September 28, 2015
In the Book Notes series, authors create and discuss a music playlist that relates in some way to their recently published book.
Nina De Gramont's The Last September is a compelling and impressive literary mystery.
Foreword Reviews wrote of the book:
"Nina De Gramont's The Last September portrays an immediately gripping world of secrets, trauma, and conflicting loyalties. Spanning mental illness, the meaning of family, and the lengths we go to for love, this novel begs to be read in a single sitting. . . A literary novel of both suspense and emotion, this flashback-filled murder mystery has broad appeal."
Stream a playlist of these songs at Spotify.
I don't think of myself as a moody or tragic person, but I somehow tend to write moody and tragic books. I like to read them, too. My favorite books are heartbreakers, and when I put together a reading list for a literature class I'm teaching, I've learned to go back over it and make sure I'm not overloading the students with sorrow. One of my favorite lines from any review of one of my books is, "The novel should come with a disclaimer that readers who are shy about public sobbing should avoid cracking this one open on public transportation, in waiting rooms or during classroom silent sustained reading times." The thing is, there's beauty in sadness, and something cathartic about feeling another person's tragedy in our own bones, the way we do when we hear a sad song, or read a sad book.
My new novel, The Last September, begins with a brutal murder and ends by revealing the culprit. But to me more than a mystery it's a love story – so despite all the sadness there are happy moments too, not just the ones that occur but the ones that are longed for. So I think an eclectic playlist is needed, one that captures some of the hope that makes loss ultimately painful.
Twelve Poems of Emily Dickinson, Aaron Copland
Each of these pieces could stand alone, but Copland meant them to be listened to in a cycle. It's his longest work for solo voice, a good companion to the first person narrative of The Last September. In my novel, Brett -- the narrator -- is working on her PhD dissertation, and her topic is Emily Dickinson's letters. Each section of the book is prefaced by a quote from Dickinson's poems or letters, and in an early version I used lines from one of the poems Copland chose, "I felt a Funeral, in my Brain". Dickinson's broad body of work focuses on death, unrequited love, the ways language can slant or change emotions. Like Copland's work, it can seem insistently, incongruously contemporary, and it reads like a delicious arrow to the heart.
"Jump for Joy," Kingfish
This is about the happiest song I know. Sometimes I search for it on my real playlist if I need to be zapped out of a funk. The first chords so beautifully capture all the excitement you can feel when you've fallen in love and absolutely know that feeling is returned. When I was a teenager one summer on Nantucket, I would ride around at night with my friends Leslie and Kate, windows down with the salt air rushing in, and we played this song over and over on a loop. It's buoyantly, irresistibly joyful.
"Lost Cause," Beck
If ever there were two songs to put side by side in total opposition, it's "Jump for Joy" and "Lost Cause." I'm the kind of writer who needs silence to work – I can't even have classical music playing. But my husband, also a writer, chooses an album to listen to while he writes a book and plays it again and again. When I was first working on The Last September, he was writing a book and listening to Beck's album Sea Change. I would ask him to turn it down so I could concentrate, but also because it made me want to die. I say this as the highest compliment – it's a beautiful album, incredibly so. But listening to it is like having a fist closing around your heart. The sorrow is so palpable there are certain songs – like this one – that almost sound like dirges.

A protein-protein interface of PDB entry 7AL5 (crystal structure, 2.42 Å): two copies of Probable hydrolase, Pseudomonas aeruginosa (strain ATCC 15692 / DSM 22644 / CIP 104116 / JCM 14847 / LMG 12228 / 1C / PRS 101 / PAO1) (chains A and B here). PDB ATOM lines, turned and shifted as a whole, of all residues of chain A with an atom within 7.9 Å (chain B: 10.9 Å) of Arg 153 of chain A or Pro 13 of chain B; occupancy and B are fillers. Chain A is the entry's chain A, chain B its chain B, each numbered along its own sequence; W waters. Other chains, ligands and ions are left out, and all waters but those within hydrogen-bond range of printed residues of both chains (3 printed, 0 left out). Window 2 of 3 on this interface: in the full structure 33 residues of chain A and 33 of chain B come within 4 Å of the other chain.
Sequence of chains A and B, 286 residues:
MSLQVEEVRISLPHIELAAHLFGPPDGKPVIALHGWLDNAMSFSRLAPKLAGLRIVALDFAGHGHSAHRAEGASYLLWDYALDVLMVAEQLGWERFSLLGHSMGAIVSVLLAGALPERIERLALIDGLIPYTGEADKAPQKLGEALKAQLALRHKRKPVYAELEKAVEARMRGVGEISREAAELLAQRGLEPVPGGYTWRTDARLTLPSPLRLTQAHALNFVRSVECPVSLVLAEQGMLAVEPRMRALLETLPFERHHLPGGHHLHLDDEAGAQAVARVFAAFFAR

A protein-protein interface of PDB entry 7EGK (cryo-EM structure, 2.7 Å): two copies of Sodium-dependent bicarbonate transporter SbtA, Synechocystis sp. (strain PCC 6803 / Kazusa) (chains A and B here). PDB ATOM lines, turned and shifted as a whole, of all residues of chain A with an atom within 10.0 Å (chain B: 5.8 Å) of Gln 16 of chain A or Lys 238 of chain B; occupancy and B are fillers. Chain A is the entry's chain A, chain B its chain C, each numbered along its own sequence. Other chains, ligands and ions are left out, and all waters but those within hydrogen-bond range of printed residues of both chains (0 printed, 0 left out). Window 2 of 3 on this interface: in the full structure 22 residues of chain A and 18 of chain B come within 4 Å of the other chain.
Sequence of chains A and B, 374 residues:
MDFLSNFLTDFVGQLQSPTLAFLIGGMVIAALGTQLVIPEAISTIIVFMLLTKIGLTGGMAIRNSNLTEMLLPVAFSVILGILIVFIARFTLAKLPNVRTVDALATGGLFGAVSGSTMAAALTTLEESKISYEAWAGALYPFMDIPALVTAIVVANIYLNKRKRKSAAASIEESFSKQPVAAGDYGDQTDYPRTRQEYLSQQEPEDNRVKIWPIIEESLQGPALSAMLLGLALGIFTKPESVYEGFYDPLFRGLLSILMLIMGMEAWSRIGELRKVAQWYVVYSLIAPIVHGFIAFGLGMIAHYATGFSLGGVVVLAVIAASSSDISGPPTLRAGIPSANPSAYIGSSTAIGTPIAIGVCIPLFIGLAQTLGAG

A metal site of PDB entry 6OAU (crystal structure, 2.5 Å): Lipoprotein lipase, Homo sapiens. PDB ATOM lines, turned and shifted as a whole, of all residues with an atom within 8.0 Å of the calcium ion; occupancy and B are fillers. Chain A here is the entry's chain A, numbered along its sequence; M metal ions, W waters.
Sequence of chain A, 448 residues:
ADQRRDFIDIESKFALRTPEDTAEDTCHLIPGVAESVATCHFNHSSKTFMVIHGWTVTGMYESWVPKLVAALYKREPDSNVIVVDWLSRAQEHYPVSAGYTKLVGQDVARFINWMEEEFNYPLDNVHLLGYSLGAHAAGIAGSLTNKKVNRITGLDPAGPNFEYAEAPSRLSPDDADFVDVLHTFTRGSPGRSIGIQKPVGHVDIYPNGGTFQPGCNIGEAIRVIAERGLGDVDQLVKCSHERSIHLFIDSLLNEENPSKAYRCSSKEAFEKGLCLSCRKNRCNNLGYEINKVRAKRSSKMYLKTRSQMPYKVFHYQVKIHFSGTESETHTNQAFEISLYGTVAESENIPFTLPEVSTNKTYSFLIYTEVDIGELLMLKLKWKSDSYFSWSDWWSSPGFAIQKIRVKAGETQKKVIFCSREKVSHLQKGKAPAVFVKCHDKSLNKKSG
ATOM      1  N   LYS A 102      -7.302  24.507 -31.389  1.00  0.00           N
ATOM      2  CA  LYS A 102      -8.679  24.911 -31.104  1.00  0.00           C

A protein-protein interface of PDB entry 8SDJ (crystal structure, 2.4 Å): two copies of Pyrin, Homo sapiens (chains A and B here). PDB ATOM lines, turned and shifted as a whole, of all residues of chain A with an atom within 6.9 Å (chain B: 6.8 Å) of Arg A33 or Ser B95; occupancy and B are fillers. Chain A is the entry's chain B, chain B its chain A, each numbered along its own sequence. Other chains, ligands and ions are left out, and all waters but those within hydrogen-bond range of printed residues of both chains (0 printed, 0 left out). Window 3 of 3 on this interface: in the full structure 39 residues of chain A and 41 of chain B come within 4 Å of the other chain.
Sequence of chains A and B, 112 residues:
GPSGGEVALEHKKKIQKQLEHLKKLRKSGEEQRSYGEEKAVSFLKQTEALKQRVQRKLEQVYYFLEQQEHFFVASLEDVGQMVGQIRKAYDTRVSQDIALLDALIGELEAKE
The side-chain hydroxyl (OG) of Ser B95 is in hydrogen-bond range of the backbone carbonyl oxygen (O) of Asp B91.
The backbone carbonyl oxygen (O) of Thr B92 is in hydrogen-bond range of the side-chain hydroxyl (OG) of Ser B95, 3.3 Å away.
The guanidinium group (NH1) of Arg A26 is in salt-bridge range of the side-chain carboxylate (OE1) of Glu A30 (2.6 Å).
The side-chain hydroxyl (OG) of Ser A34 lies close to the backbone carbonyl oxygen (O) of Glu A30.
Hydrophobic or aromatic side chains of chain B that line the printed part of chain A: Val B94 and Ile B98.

"Be the One," Poi Dog Pondering
Very difficult to hear this song and not start dancing, yet there's so much longing in it – every word a plea. A voice so full of love that only wants it returned, which is perfect for how my narrator, Brett, feels about her husband Charlie – before and even after they're married. I love you so much – please, please, love me back.
"Do You Realize," Flaming Lips
"Do you realize that you have the most beautiful face…Do you realize that happiness makes you cry? Do you realize that everyone you know someday will die?" I love this song. There's an otherworldliness to the music itself, and at the same time it's bouncy and light. The lyrics do what I'm doing here with my songs, they shift between joy and sorrow. I also appreciate that most of the lyrics are questions, which is something I always tell my students – any piece of writing is a conversation between the writer and the reader. You want to make sure you don't answer all of the questions you pose. Leave room for the reader to answer in her own mind.
"Redtail Hawk," Kate Wolf
Heartbreak, sorrow, love, loss. The instrumental alone will slow down your heart. Gorgeous dirge. I love it.
"Smoke on the Water," Deep Purple
I have to include this one because it's the only song referred to by name in the novel and I insult it. "Bad music blasted from speakers, the first chords of 'Smoke on the Water.'" When my daughter was little, I was surprised by how many of her friends who were taking music lessons – at the age of six or seven – could play the first chords of this song perfectly. It's one of the most immediately recognizable musical intros. The song appears in my novel during a sort of dream carnival, and it is classic festival music – something celebratory about the music itself, even though it's about a festival burning to the ground.
Nina de Gramont and The Last September links:
also at Largehearted Boy:
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